The Wallflowers of West Lane are back!
We’re bringing readers their first look at CAPTURING THE EARL by A.S. Fenichel! Keep reading to take a peek at the gorgeous new cover, and a special excerpt from the book.
Exciting Announcement Alert: We’re giving five readers the chance to win a copy of the first book in The Wallflowers of West Lane series, THE EARL NOT TAKEN, over in our Between the Chapters book club group! Click here to join.
The friendship of four young ladies has created an indestructible bond to protect one another from the perils of love and marriage . . .
After the demise of her friend’s disastrous marriage, Mercedes Parsons isn’t about to let the widowed Wallflower of West Lane, Lady Aurora Radcliff, undertake another perilous trip to the altar. At least, not before the bridegroom-to-be is thoroughly investigated. If only Mercy could stop her uncharacteristic daydreaming about Wesley Renshaw’s charm, his intellect, his dashing good looks. After all, the earl has already set his sights on her best friend! She must keep her wits about her and avoid giving into temptation.
Wesley is both irritated and intrigued by the machinations of Mercy—He cannot let her cleverness and beauty distract him. He needs to marry her friend, Aurora, so he can reclaim his family’s ancestral home. A wrong he has hoped to right his entire life. Besides, who is penniless spinster Mercedes Parsons to decide whom he can and cannot marry? Yet while he admires her unwavering loyalty to her friends, he decides it’s high time the misguided woman had a dose of her own medicine. Two can play at this spying game. But they are both embarked on a dangerous charade. And it won’t be merely Mercy’s reputation at risk—or her heart on the line—as Wesley comes to the inescapable conclusion that he has found the right woman at exactly the wrong time.
Learn more about the book, and preorder your copy, here: https://www.kensingtonbooks.com/9781516110537/capturing-the-earl/
Now For A Sneak Peak:
Mercedes Heath shook her head. She must have heard him wrong. After all, why would Wesley Renshaw, the Earl of Castlewick, want to dance with her?
The ballroom was loud and awash with activity. The Duke of Breckenridge lived in one of the largest townhouses in London, but it was still enough of a crush that she might have misunderstood the charming earl.
“Miss Heath?” Wesley’s light brown eyes sparkled with some amusement only he understood.
“I beg your pardon, my lord?” Mercy tried to be polite, but it came out sharper than she’d planned.
Mercy was tall for a woman, but the earl was still a few inches taller, with the broadest shoulders she’d ever encountered. She had a fleeting thought about what he must do to stay so muscular, but brushed the wayward notion aside. His dark blond curls fell over the golden tan of his forehead, but his bright eyes glinted with browns and golds, or at least she imagined they did. Mercy spent so much time admiring him, that once again, she had missed what he said.
Her aunt Phyllis had urged her to put her spectacles in her reticule and stop hiding her pretty face. She had done so to appease her only living blood relative, but found herself out of sorts with her vision blurred.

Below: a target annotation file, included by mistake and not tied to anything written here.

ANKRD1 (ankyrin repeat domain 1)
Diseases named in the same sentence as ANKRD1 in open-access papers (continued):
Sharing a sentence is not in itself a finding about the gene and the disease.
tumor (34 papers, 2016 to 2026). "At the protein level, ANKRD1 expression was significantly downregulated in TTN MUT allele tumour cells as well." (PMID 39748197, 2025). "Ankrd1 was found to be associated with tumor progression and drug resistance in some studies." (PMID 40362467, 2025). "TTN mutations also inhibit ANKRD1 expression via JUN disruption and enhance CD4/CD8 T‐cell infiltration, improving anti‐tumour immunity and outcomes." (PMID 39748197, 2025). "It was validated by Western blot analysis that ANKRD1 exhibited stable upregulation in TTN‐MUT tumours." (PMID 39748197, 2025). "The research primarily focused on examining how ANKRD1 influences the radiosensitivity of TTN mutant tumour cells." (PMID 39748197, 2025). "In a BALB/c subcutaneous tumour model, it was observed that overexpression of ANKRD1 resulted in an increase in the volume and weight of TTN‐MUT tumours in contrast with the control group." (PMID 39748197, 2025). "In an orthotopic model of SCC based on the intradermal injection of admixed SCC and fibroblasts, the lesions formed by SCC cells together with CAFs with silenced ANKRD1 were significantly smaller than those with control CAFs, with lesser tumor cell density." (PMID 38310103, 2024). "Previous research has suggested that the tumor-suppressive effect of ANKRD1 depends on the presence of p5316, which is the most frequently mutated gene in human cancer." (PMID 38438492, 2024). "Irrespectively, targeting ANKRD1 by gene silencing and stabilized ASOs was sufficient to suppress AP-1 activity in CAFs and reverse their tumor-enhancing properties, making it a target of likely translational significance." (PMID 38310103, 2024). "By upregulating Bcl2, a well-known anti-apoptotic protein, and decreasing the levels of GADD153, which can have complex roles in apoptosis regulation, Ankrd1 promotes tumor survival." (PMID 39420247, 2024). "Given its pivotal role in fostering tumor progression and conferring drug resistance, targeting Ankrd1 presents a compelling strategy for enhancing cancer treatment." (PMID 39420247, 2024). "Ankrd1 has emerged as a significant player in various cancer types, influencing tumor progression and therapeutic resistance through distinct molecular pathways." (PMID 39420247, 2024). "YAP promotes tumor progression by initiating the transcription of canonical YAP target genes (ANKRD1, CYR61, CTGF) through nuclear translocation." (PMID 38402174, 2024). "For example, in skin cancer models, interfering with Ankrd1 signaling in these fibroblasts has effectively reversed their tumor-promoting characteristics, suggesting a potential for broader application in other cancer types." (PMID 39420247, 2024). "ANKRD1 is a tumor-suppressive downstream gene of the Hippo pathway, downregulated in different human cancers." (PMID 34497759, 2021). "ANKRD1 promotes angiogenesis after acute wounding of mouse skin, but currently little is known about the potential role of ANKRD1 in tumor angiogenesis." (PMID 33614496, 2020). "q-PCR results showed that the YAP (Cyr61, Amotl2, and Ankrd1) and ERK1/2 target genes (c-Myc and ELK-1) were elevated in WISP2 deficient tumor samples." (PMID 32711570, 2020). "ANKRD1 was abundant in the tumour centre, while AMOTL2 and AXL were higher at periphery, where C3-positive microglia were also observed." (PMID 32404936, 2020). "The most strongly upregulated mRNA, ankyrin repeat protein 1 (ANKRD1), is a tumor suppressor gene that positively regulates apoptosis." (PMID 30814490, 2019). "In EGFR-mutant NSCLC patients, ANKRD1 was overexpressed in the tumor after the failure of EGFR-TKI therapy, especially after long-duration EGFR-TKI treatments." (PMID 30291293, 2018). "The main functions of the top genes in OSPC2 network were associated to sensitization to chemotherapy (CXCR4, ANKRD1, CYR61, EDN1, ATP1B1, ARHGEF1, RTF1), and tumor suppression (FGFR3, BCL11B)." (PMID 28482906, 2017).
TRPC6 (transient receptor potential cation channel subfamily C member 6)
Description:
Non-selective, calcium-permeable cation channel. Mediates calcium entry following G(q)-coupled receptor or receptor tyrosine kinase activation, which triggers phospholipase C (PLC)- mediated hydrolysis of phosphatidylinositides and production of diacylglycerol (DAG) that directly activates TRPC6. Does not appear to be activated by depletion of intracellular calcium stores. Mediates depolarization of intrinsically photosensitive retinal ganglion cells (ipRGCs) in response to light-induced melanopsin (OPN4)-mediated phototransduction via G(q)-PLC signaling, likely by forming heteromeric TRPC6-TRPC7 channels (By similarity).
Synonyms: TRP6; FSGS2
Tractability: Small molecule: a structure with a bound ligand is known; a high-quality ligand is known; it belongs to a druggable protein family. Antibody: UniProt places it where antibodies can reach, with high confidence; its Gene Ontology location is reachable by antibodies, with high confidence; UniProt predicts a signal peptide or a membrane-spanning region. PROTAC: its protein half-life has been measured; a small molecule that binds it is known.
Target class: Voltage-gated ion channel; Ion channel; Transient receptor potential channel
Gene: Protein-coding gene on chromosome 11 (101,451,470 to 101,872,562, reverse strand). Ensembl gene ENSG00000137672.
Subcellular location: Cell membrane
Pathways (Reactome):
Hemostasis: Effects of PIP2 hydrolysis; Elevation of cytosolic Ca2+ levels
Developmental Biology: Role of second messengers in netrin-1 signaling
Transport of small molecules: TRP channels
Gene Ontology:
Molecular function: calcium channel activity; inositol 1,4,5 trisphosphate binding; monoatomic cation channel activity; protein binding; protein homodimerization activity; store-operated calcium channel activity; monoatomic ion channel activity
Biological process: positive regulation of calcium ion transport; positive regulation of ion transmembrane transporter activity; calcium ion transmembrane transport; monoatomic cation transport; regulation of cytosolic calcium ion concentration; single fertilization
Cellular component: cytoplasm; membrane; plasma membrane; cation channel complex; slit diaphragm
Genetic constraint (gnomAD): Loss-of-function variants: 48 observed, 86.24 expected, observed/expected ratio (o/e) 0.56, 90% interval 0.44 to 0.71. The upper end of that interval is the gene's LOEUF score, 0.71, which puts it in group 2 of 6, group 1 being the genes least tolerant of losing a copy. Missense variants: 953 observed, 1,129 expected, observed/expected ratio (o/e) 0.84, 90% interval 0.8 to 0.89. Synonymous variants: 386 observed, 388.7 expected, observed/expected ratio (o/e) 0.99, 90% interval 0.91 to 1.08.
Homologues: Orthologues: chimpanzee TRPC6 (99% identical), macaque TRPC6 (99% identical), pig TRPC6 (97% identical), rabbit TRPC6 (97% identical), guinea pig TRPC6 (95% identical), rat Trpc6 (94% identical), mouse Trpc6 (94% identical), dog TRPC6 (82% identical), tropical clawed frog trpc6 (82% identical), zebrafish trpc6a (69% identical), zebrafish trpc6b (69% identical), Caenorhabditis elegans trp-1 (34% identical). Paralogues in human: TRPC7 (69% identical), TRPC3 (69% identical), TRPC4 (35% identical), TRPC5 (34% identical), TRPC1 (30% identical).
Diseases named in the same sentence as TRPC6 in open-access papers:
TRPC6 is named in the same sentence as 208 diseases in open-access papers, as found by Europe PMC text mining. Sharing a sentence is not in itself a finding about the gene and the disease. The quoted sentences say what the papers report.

However, she saw well enough to note his offered arm, indicating he did indeed wish to dance with her.
As she had missed the opportunity to give some random excuse for why she couldn’t possibly dace with him, she placed her hand on his arm and they joined the other dancers.
The conductor tapped his wand and a waltz began. Mercy tried not to notice the missed notes and out of tune second violin, but the sound grated on her nerves.
Wesley placed a hand at the small of her back a bit more firmly than was strictly necessary.
Turning her attention to him, she asked. “Have I been rude?”
His smile sent a shot of attraction from Mercy’s head to her toes and it stopped in a few interesting places along the way. “Not at all. You are seemingly distracted. Is the music not to your liking?”
It would be more polite to say nothing or deny any issues with the orchestra, but Mercy didn’t care about such customs and she had no reason to attempt small talk with this earl. He was nothing to her. She looked from the ornate arch ceiling with its frescoes to her aunt Phyllis, who watched from the furthest corner of the ballroom before settling her attention back on the handsome man whirling her around the room. “The second violin is out of tune, the pianoforte is being played by a complete oaf, and the flutist has missed no less than two notes of every eight.”
“I see.” He grinned as if perhaps he did actually understand, but perhaps he was just amused by her in general. That could explain his desire to dance with a girl of no means and few relations.
“I realize I am likely the only one to notice such things and that the duke and his sister have hired one of the most popular orchestras in London.” Mercy shrugged as she also knew no one cared what she thought of the music.
A robust couple bounded across the dance floor laughing and smiling as if they were part of a circus. Neither seemed capable of waltzing but neither did they care as they pushed several couples out of their way and headed directly for Mercy.
In one graceful move, Wesley lifted Mercy from her feet and out of harm’s way. Her body crushed to his with an embrace that felt almost tender before he released her and in the same instant fell back into the perfectly balanced steps of the waltz. “You are a musician then.”
She laughed and it surprised even herself. She rarely laughed in the company of strangers. Girls of her kind were not supposed to show outward enjoyment in public. It was grotesque, in Aunt Phyllis’s opinion. But the way he dismissed saving her from a pummeling as if it never happened and took up the conversation without a hitch amused her. “I would not call myself as such, but I do play.”
“Yet you hear every nuance. I think you might be being modest.” His firm hand on her back guided them easily around the room and sent heat through her in way no other man ever had.
Mercy had no response. If she said she was an accomplished musician, she would be a braggart, and if she denied it, a liar. Remaining silent was her only choice.
“I would like to hear you play some time, Miss Heath.” He cocked his strong chin to one side. “I think I would enjoy that very much.”
The music ended. “Perhaps you will, my lord.”
She turned to walk away, but he touched her elbow. “Will you not stay for the Boulanger?”